It is as if Krishna the film-maker had to go through the ultimate anguish of living someone else’s sati under her own skin; and indeed, fear is a major element in the novel, signified as it happens through certain trappings of the Western Gothic transposed into the Indian context. Krishna has already lived through the trauma of 9-11, the quite literal explosion of American Gothic in all its darkness. Used to a New York where “two tall towers rose to the sky like the crowning jewels” (36), she suddenly comes to see the city as “a sinister killing place, full of smoke and death and suspicion” (41). Now, in India, Krishna is confronted with atavistic fears – “dark shadows that crowded my mind”, “long tongues of flame that flickered at the edges of my vision” (226). When first she enters Damayanti’s house, she finds herself in a darkly oppressive Gothic space that recalls Edgar Allan Poe’s House of Usher, as first experienced by its fear-struck narrator: “I was led discreetly through gloomy carpet covered halls, where the ancient, heavy furniture lay carelessly scattered through the rooms”. Damayanti, “on a low couch, leaning against the many cushions that were piled up behind her”, greets Krishna like a second Roderick Usher, to induct her into a world of ancestral oppression (98). Poe meets Rajput tradition, to generate an atmosphere of Indian Gothic that culminates in the scream that rises to the skies at the moment of the sati – a shriek that is not Damayanti’s but Krishna’s, “my scream that went on and on, forever in my head” (289).

Sunny Singh’s novel does not neglect the sociological and ideological aspects of the sati issue – the saffron militants who demonstrate for Damayanti, the leftists and secularists who oppose her, the local peasants and functionaries who end up worshipping her as a sati-mata. However, the experience of reading this book is that we are dealing not with a tract one way or the other, but with a textually mediated perception of an Indian reality, communicated through specifically literary effects and emotively charged creative language. Seeing the sati with Krishna’s eyes (those of the character and those of the god), reliving the dark tale through the Indian Gothic of Damayanti’s House of Usher, the reader of this novel, Indian or foreign, will sense something of globalised India’s attempt to come to terms with itself, its ancestral fears and still-alive past anxieties, its painful efforts to live through them once again in order, it may be, finally to exorcise them.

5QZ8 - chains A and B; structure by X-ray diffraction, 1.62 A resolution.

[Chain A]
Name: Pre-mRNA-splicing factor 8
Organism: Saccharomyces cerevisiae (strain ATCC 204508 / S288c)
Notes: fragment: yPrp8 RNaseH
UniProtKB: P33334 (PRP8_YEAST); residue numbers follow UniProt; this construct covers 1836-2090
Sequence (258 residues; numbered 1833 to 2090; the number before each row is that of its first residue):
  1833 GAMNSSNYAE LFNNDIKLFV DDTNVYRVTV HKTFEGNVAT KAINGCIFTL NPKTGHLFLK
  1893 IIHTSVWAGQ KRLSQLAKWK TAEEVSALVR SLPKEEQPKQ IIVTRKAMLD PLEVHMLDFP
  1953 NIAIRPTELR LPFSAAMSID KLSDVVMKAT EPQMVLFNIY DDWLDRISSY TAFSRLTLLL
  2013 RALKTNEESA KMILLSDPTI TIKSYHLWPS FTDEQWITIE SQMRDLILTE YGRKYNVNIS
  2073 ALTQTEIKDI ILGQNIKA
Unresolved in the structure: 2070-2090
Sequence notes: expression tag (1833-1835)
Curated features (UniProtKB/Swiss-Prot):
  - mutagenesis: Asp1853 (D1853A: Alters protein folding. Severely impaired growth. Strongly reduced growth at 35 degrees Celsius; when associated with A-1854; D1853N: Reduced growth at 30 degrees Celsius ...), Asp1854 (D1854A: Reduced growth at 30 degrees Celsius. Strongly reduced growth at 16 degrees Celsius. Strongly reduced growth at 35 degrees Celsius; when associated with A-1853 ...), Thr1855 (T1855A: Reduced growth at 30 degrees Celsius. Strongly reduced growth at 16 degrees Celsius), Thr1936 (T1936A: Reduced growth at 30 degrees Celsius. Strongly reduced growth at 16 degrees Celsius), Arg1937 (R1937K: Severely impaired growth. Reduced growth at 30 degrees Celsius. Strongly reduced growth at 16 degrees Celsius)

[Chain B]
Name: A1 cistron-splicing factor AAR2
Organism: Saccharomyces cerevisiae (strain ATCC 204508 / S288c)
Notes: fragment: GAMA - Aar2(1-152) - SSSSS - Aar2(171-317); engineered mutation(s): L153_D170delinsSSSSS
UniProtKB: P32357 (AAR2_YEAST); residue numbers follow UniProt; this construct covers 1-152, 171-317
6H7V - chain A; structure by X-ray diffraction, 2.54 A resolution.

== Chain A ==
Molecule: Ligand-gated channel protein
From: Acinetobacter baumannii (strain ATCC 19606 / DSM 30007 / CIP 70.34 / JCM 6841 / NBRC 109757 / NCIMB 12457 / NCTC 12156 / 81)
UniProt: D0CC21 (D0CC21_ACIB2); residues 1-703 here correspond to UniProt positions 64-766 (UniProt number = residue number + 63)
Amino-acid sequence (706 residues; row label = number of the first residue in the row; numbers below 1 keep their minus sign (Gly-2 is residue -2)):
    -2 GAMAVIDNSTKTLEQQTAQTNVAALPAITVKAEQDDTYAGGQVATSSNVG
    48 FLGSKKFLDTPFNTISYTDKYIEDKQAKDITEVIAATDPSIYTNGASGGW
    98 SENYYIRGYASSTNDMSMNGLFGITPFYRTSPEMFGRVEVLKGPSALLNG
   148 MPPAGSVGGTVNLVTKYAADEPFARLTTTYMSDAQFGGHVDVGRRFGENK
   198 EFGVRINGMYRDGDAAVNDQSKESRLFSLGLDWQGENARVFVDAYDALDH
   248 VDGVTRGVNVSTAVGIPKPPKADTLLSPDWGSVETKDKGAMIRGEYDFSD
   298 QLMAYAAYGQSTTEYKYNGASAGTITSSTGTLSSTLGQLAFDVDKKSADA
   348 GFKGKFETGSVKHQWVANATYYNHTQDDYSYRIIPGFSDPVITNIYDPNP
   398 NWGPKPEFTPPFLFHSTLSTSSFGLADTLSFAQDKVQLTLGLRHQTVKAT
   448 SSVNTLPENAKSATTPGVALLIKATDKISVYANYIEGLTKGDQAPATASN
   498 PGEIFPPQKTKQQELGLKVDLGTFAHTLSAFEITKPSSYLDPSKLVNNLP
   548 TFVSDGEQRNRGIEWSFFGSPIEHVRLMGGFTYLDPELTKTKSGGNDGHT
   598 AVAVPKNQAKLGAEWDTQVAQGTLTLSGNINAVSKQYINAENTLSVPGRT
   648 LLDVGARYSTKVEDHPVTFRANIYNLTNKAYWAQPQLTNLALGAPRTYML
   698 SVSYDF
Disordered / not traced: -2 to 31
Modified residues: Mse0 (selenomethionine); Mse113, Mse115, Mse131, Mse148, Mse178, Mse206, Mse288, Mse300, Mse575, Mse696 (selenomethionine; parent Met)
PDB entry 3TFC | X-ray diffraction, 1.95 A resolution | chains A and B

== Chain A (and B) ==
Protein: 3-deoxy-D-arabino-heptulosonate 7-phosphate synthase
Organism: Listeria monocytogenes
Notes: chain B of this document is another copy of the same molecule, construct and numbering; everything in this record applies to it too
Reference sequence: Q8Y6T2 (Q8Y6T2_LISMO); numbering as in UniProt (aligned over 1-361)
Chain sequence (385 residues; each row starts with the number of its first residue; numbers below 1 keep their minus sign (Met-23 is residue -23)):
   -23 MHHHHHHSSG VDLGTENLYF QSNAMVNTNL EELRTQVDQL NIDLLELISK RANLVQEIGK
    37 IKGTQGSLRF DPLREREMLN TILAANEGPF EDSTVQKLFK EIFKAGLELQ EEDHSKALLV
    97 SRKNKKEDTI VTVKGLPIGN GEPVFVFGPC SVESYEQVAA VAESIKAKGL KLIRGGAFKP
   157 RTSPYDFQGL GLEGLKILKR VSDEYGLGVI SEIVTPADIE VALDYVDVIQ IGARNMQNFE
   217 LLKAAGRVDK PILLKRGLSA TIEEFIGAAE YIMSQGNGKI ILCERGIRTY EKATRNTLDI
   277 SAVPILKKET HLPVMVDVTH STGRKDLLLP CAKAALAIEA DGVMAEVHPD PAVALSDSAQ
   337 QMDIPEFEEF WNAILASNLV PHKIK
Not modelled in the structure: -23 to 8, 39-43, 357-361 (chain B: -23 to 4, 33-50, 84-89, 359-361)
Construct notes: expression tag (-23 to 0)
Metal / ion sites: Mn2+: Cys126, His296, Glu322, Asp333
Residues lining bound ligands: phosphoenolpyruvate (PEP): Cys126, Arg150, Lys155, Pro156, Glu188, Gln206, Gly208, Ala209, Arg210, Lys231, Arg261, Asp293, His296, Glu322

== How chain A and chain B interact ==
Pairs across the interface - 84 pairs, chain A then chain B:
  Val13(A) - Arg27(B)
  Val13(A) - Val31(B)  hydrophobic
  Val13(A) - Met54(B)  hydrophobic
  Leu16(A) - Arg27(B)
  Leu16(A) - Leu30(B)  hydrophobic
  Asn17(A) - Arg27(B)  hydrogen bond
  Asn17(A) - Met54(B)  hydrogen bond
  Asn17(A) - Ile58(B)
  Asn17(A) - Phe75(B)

NB: the quotation from the Bhagavad Gita is from the version translated, edited and introduced by Vrinda Nabar and Shanta Tumkur (Ware, England: Wordsworth Classics, 1997).

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  1. A nice review. Gita's duties of dharma as stipulated by birth-caste are anachronistic.

  2. Thanks, multisub_yb agree about the review. Re: the Bhagvad Gita, there can be any number of interpretations about dharma since the text is so esoteric. But then for me, that is the Gita's (or indeed Hinduism's) greatest strength - that it privileges the individual's own reasoning over mindless millenial commands. Best,